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If I am referring to one thing, but multiple people, is it "is this _ one of yours?" or "one of you all's"?

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You all is a regionalism. It should be avoided in formal English. –  dnagirl Feb 1 '13 at 18:33
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3 Answers 3

Does this belong to any of you? 

would be how I would phrase the question. Though some dialects of English commonly use you alls or even all y'all for second person plural, it is not standard usage.

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I don't know where you're from, but in the US, no one uses 'you alls' and I've only heard that some Texans say "all y'all", but I can only imagine that that is for emphasis, and that "y'all" is easily used there for 2nd person plural. –  Mitch Feb 1 '13 at 18:53
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If you must use either of your two examples, use the first:

Is this table one of yours?

The problem is ambiguity: are you asking whether this table belongs to "one of you," or whether this table is one of several that belong to "you"? Presumably it would be obvious from the context.

It would be better by far to avoid that construction altogether and say,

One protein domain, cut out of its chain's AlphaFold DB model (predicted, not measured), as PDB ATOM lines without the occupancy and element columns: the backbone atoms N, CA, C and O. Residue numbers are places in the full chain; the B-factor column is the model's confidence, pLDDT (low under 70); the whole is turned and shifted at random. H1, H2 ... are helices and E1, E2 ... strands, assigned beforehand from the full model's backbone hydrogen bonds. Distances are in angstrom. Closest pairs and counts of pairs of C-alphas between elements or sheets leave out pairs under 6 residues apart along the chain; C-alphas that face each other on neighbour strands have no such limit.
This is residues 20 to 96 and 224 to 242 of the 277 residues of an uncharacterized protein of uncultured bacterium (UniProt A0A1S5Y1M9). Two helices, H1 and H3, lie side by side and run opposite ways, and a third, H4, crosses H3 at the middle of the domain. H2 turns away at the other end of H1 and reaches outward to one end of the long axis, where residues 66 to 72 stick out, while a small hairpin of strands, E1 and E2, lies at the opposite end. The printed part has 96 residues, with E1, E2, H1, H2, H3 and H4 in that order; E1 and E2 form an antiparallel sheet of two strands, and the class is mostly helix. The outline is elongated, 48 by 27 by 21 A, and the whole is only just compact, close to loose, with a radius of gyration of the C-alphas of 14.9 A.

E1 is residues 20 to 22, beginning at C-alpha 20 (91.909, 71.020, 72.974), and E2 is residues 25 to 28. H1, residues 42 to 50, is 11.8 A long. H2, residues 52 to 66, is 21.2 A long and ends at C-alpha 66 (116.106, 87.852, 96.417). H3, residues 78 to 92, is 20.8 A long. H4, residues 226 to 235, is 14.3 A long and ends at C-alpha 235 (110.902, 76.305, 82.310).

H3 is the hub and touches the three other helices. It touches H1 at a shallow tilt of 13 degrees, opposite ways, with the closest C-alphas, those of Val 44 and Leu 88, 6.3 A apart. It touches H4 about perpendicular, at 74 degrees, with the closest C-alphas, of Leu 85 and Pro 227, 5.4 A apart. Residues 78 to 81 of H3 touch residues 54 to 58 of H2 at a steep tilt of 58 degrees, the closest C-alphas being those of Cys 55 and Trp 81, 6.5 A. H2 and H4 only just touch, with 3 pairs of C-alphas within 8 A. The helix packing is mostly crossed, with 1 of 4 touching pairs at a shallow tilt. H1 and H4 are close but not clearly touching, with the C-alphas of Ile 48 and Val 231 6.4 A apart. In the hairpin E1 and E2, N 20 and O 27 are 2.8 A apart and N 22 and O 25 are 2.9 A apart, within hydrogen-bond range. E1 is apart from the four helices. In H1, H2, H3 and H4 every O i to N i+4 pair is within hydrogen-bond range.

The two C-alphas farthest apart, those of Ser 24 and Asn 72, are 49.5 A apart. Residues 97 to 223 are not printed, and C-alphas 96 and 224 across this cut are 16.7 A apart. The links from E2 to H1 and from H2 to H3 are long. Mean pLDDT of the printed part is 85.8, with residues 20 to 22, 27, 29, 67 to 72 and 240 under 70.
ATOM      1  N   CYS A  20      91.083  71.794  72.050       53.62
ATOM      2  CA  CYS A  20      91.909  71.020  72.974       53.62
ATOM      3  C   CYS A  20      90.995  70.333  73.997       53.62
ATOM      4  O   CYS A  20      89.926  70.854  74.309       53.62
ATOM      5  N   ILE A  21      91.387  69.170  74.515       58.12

Does this table belong to one of you?

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  1. "You all" is generally not considered appropriate for formal English. "You" is both singular and plural. In spoken English, particularly in the southern U.S., "you all" is often used as the plural of "you".

  2. The number of things owned and the number of people owning have nothing to do with each other, and each should be made singular or plural as necessary.

"his book": one person owns one book

"his books": one person owns many books

"their book": many people own one book

"their books" many people own many books

Side note: It's too bad that "yall" is not the accepted plural of "you", it could eliminate ambiguity. I am reminded of a book on language I read once where the author commented that when he was in college, he asked his girlfriend to go away with him for the weekend. But at the time he asked she was with a group of her friends, and when he said "you" they thought he meant you-plural, and that he was inviting the whole gang to go on a trip. Caught in an awkward social moment he felt he couldn't clarify his meaning, so what he had intended to be a romantic getaway for two instead became a road trip with a bunch of strangers. He said he considered that an "unacceptable ambiguity".

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